The Great Hurricane Hype

Monday, August 29, 2011

Did the extensive coverage of Hurricane Irene save lives? At what point is coverage necessary versus excessive?

The media coverage preceding the land fall and during the course of Hurricane Irene seemed to some as on overbearing stream of gloom and doom to come. Though I personally have no relatives and only a handful of acquaintances living on the eastern seaboard, I found myself perpetually glued to any form of media I could lay eyes on, waiting for news of the impending disaster.

Yet, the apocalypse which I had come to expect from this storm did not come. Please note that I strongly feel the deaths, injuries, and damages left in the wake of this storm are indeed tragedies, but this is not the tragedy that I expected.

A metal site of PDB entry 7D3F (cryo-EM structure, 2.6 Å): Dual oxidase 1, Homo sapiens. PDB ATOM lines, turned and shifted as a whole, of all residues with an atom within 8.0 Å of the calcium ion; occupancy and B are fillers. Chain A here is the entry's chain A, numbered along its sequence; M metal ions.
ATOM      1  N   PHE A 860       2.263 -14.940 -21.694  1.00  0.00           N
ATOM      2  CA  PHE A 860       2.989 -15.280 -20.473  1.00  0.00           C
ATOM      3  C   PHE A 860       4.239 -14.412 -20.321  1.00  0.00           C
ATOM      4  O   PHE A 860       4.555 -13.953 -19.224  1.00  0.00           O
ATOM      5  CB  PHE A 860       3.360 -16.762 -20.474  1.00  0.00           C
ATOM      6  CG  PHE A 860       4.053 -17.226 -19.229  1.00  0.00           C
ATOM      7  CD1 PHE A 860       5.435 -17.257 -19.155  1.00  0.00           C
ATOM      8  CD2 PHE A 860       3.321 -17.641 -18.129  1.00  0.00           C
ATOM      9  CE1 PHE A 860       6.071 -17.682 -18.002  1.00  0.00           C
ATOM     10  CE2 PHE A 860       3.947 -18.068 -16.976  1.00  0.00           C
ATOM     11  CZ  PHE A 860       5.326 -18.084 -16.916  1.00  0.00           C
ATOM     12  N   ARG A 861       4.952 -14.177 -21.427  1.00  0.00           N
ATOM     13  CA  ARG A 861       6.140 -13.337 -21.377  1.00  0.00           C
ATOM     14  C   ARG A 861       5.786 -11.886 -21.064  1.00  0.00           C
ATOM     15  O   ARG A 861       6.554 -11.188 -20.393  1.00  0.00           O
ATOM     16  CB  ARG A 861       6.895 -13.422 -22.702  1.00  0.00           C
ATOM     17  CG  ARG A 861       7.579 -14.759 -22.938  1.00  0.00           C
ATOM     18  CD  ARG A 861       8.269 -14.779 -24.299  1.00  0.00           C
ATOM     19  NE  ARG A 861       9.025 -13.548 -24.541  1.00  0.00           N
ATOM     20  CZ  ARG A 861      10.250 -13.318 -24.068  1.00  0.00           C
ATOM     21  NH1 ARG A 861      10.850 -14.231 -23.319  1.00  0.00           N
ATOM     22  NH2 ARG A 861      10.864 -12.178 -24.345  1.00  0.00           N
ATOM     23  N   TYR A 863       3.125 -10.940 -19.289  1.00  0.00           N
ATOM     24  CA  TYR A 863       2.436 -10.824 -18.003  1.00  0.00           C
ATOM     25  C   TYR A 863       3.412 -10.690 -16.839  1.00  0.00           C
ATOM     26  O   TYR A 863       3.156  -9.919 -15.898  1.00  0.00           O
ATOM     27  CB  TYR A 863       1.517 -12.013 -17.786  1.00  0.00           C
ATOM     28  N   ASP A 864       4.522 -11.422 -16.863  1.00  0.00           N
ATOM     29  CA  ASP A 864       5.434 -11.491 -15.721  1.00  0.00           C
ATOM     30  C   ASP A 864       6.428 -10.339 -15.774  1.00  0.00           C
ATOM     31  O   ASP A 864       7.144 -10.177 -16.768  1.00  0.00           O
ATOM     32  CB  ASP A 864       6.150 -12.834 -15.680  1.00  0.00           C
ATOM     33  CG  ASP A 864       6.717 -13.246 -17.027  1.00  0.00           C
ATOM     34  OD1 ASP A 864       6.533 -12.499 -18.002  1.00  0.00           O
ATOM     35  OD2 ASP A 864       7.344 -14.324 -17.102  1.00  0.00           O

This lead to a reflective question: why was I waiting to read about the world ending (or at least Jersey Shore being destroyed)? Was I, along with others, swept up in the great Hurricane Hype?

Julie Moos hits on some excellent point as to how media builds “hype” for a story/event. Moos defines (media) hype:

“Hype is not simply the difference between what I think matters and what you think matters. It’s not even the difference between what I think matters and what leads a newscast or a front page. Hype is the discrepancy between the real value of something and the perceived value of that same thing.”

Perhaps the Hurricane was “over-hyped” by incredibly zealous coverage. However, I firmly believe that if the hype saved lives, it is solidly justified.

What are your thoughts? Was Hurricane Irene over-hyped by the Media?

Photo courtesy of NOAA


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